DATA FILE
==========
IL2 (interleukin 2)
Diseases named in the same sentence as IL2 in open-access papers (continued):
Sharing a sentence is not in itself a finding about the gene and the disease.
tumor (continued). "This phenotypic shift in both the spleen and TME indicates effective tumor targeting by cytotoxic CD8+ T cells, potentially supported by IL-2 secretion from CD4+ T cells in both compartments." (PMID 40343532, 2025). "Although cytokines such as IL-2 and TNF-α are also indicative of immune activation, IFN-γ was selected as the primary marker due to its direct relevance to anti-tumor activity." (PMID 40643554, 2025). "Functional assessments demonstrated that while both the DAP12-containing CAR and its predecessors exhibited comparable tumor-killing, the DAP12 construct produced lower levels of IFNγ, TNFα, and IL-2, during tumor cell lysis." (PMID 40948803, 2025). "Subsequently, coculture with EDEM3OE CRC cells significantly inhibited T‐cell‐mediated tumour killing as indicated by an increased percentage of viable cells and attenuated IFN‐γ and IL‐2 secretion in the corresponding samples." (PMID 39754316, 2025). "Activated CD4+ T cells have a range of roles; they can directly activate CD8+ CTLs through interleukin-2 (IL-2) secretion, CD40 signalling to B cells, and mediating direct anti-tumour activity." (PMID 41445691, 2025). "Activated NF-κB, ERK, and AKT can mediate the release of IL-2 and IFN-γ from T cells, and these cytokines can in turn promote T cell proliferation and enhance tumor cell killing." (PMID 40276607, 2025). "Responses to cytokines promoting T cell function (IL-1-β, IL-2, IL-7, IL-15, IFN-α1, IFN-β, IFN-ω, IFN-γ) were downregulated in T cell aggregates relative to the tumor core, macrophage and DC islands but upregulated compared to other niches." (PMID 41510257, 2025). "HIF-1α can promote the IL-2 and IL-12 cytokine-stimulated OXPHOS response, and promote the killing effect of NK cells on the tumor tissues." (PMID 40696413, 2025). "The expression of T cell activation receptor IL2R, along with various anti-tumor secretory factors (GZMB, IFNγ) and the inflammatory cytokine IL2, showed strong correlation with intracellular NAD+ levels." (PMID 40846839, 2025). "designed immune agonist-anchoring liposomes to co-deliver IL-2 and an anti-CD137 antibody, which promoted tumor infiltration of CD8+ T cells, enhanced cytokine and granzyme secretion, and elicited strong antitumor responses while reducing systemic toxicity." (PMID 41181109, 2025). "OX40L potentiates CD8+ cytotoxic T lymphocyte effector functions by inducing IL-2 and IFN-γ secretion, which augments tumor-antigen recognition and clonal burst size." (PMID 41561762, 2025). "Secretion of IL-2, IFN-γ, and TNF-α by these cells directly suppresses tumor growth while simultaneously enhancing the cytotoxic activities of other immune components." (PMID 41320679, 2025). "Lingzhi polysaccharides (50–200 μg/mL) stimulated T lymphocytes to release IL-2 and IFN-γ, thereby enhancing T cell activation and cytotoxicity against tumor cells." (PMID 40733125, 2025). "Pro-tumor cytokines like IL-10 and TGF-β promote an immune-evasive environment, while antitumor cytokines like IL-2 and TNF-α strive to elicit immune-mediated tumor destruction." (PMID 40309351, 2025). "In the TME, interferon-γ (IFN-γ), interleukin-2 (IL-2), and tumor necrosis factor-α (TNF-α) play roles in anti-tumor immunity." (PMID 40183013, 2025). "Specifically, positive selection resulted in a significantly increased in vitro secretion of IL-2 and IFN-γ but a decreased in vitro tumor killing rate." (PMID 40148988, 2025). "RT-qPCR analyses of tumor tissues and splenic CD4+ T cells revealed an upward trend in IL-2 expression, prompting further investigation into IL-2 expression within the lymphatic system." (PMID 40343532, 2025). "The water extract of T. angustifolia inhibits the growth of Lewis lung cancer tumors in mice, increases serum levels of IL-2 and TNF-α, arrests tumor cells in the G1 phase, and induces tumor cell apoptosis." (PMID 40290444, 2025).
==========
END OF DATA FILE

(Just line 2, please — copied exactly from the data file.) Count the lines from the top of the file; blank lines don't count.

Diseases named in the same sentence as IL2 in open-access papers (continued):